A Copywriter’s Blog

Take a second to realize just how quickly this digital gaming thing has grown. Before the Atari, there was no “gaming”. The whole concept didn’t exist. Then it became a thing the kids did with their neat little nintendo boxes. Then it was something nerds did who had an easier time interfacing with those boxes than they did women. Then it was something everyone did, as long as they didn’t do it too much, or seem too enthusiastic about it, or played games with words like NFL and NBA in the title.

And then came the Wii and Facebook.

And casual gaming was born.

So now it’s ok, this obsession with digital games. You can admit in public that you enjoy playing them. Terms geeks coined- like RPG, n00b, pwned- these are everyday words now. Which is why you get articles like this one.

The short version is- a professor at Indiana University replaced grades with an RPG system of leveling. He’s observing higher-than-normal interest levels among his students, and a marked increase in the amount of effort put into the class.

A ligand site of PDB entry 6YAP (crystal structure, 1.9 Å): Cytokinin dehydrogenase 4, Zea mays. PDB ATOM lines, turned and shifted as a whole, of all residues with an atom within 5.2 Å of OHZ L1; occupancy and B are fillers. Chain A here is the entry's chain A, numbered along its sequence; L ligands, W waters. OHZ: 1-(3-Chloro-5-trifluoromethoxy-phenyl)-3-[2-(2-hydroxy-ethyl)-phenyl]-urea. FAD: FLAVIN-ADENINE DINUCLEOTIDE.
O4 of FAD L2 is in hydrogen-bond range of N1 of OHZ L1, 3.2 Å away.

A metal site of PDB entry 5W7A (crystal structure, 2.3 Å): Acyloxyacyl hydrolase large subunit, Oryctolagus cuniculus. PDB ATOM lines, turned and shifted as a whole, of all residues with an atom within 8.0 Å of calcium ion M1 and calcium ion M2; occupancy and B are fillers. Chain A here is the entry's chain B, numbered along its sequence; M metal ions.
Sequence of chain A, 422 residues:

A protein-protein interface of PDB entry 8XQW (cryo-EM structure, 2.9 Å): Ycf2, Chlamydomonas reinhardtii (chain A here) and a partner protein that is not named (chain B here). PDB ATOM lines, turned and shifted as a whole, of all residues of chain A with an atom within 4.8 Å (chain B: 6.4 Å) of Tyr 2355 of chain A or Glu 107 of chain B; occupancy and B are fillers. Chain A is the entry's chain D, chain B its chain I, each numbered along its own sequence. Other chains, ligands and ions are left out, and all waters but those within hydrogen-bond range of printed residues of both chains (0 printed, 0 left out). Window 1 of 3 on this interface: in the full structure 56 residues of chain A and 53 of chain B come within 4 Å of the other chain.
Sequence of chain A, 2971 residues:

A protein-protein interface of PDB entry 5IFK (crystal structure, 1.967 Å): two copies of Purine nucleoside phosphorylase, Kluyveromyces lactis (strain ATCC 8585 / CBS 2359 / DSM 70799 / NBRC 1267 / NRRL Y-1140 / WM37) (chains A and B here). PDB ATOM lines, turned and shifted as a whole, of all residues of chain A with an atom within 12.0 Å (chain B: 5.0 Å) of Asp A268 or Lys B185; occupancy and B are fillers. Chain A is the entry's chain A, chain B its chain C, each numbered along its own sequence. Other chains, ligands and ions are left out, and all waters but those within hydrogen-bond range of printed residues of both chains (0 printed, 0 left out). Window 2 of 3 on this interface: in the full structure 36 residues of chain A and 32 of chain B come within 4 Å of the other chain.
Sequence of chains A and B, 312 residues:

If you look at the comments, a lot of people aren’t sure what to think about this. Some think we’re giving too much credit to games. Some think this will only work with a game-related class. Some think this is exactly what schools need and are ready and willing to go to class dressed like an Orc.

I think they’re all missing the point. It’s not about whether or not your class should be a game. It’s about how game mechanics can improve your class.

This quote from the article talks about work, but it applies in the classroom as well:

Many specifics of game design could also be directly applied to the workforce, he said. These included: clearly defining goals for workers; providing incremental rewards; and balancing effort and reward.

Clearly defined goals. In this case the emphasis is on the “clearly”. You know what I always hated about those classes where there’s only a midterm and final? You get two shots. You screw up the first, you’re doomed. It sucks because the rules aren’t explained. Sure you’re told what they are-a big test in the middle and a big test at the end- but you don’t really know what the midterm is like until you see it. It’s technically defined, but not clearly so. Having a chance to see how the teacher thinks in the homework and in smaller tests makes it easier to anticipate and prepare for the huge tests. It’s a time-honored tradition in RPGs to go kill giant rats before you work your way up to dragons. This is part of why.